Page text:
I’m glad there’s debate on the matter and I’d be interested to hear more opinions from both sides. I’m particularly proud of qarrtsiluni for publishing the songs, as I had expected publishers to shy away from the language and subject matter. Translation is about entering and respecting other, often unfamiliar, cultural spaces as much as linguistic exchange. Often the former is more of a challenge for us.
Of course, translation also has to work in the host culture, and I am sorry that these songs have offended any readers. Since some people doubt the wisdom of my linguistic choices, and others have asked for more information, here's a brief explanation the rationale behind them.
The three characters speaking in these songs are powerful shamanic figures. As one reader aptly put it, they possess ‘implacable strength’. The language is confident, not defensive. The songs are powerful incantations, which are used within the larger narratives from which these translations are drawn to emphasise the shaman's superiority to, and control of, the universe around her. The sexual and gender politics of the traditional Arctic societies in which these songs originated is very different to that in which I grew up in the UK at the end of the twentieth century. These women are speaking within a culture that does not shy from graphic physical reference, either with regard to the human or the animal body; nevertheless, as shamanic shape-shifters they can leave their bodies behind and exist on a purely spiritual level. What seems a contradiction is a strength.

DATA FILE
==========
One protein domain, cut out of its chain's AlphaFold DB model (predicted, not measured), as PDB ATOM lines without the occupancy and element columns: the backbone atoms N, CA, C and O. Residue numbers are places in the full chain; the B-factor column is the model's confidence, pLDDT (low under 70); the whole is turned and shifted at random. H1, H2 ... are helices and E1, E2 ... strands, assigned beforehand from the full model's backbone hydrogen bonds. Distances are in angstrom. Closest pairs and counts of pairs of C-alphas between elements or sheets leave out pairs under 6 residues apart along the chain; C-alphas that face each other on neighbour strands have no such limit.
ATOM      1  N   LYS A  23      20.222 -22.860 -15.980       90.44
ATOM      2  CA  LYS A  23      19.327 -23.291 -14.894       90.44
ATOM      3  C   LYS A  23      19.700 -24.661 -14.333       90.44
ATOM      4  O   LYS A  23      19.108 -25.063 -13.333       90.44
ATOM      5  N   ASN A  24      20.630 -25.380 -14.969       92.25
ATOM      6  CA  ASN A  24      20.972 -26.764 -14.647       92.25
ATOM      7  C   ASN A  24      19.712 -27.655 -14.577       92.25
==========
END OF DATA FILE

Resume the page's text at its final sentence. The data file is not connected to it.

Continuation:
My objective was that of most translators – to remain faithful to the original (you can read a little more about the demotic of the latter here). During the translation process, as so often when relating Greenlandic words in English, I realised the paucity of my own language.
The English words I chose to translate nalikkaataak and uvijera - 'cunt' and 'clit' - seemed to me, both in sound and sense, the most fitting for the task. I avoided any exotic words or terms deriving from metaphors, which I felt would introduce impurity into the diction. These songs are not intended to be sweet or easy on the ear. One reason these shamanic figures fascinate me is their irrepressible queering of so many gender stereotypes. I sought language that would contain a contemporary resonance of the shock that their actions provoked.
I am all too aware of the complex issues surrounding terminology for the female genitals. I do not believe any words are free of cultural baggage (including, alas, even those such as 'yoni' or 'pussy' which are preferred by some readers of WOMPO because they are currently deemed inoffensive). I do not deny that the words in these songs have been used, and are still used today, to shame and oppress women; I have been on the receiving end of such abuse. However I stand by my usage in this context. Language is not static, unless we refuse to play a part in its transformation.